Bass can be about anywhere around a Lake of the Ozarks dock in most situations, except when fishing pressure drives them to hard-to-reach places.
A bass’ favorite hideout is usually behind the steel cables of the boathouses. During their formative years of fishing Lake of the Ozarks‘ countless docks, Missouri anglers Chad Brauer and Dion Hibdon discovered how bass flock to this security zone while the majority of anglers shy away from these line-busting obstacle courses.
“Bass get behind those docks and it automatically eliminates a percentage of the fishermen from even coming by the fish,” says Brauer. “They won’t put any effort in to get behind the docks and the cables because they think they are going to get hung up or if they get a fish back there they can’t get it out anyway.”
Both pros have perfected tactics for pulling bass out of these high-risk areas. Brauer favors pitching a 3/8-ounce jig and plastic trailer, tube bait or a spinnerbait on 20- to 25-pound test line behind the cables. Hibdon’s most effective cable presentations are pitching and skipping small jigs or tube baits with either heavy or light line depending on the water clarity.
Some docks have cables set high enough to pitch under, which lessens the dangers of losing a fish. “The better you are at skipping, the better off you are going to be in that situation because you will have an advantage over other guys who can’t skip a bait under a cable 4 inches above the water and get that lure back where they need it,” Brauer advises.
When they have to present their lures over the cables, both pros take precautions to prevent a hooked bass from sawing their lines on the steel. “If you have heavy enough line you can get the fish over the cable on the hookset,” Brauer suggests.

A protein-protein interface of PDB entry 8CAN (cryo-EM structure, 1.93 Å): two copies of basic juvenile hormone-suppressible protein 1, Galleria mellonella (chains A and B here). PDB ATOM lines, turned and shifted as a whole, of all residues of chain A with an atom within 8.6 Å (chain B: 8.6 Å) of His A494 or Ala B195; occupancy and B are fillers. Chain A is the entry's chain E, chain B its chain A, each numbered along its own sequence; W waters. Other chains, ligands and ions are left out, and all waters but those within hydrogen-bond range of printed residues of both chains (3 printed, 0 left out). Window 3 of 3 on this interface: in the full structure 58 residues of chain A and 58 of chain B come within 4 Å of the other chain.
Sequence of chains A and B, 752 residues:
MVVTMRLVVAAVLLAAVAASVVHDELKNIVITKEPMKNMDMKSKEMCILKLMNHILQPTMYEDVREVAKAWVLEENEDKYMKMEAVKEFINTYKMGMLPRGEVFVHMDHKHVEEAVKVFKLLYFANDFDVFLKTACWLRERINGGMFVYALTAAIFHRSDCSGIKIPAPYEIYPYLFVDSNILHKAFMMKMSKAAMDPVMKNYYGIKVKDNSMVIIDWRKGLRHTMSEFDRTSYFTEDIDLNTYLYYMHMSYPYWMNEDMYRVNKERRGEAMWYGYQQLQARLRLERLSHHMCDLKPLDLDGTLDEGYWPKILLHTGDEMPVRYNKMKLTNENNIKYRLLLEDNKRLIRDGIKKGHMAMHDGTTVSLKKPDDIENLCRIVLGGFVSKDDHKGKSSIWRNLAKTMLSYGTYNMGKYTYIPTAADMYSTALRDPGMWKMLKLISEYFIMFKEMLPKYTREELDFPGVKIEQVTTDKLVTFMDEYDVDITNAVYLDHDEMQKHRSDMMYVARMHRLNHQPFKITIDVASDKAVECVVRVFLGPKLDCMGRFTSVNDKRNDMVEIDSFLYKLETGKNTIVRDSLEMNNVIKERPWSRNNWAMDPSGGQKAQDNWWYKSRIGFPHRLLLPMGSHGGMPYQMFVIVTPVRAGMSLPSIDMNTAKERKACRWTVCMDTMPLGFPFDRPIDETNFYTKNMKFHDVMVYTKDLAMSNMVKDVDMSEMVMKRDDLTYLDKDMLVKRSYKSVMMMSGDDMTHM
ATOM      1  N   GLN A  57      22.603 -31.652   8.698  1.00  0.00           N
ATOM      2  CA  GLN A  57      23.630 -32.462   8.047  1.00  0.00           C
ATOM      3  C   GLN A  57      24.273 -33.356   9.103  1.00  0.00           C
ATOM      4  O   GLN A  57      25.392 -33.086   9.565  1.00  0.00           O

“Once you get their head up don’t let them go back under the water because your best shot of getting it out is on the initial pull. Once it gets back under the water the fish has a lot better chance of wedging or wrapping itself on the cables and getting off.”
Planning ahead works best for Hibdon when throwing 8- to 10-pound test line behind the cables. “You have to think you are going to get bit and have your game plan mapped out before you set the hook,” he warns. “A lot of the time I won’t set the hook too hard on a fish , I’ll just pull on him and try not to get it too excited until I get close enough to where I can control the fish over the cable.”
Frequent line checks are required when presenting lures near cables. “Even if you just lift up a bait against a cable you have a little bit of wear and tear on it,” warns Brauer “As soon as I find a ding mark I usually retie because you need all the line you can get when you get a fish on back there. ”
Hibdon is especially vigilant when using light line. “If you are skipping and you whack the cable real hard you need to check your line because it doesn’t take much to turn 8- and 10-pound line into 6- and 4-pound line.”
For information on lodging and other facilities at the Lake of the Ozarks or to receive a free vacation guide, call the Lake of the Ozarks Convention & Visitors Bureau at 1-800-FUN-LAKE or visit the Lake of the Ozarks Convention and Visitors Bureau web site at funlake.com.
Copies of John Neporadny’s book, “THE Lake of the Ozarks Fishing Guide” are available by calling 573/365-4296 or visiting the web site www.jnoutdoors.com.
Reprinted with permission from Bassmaster Magazine.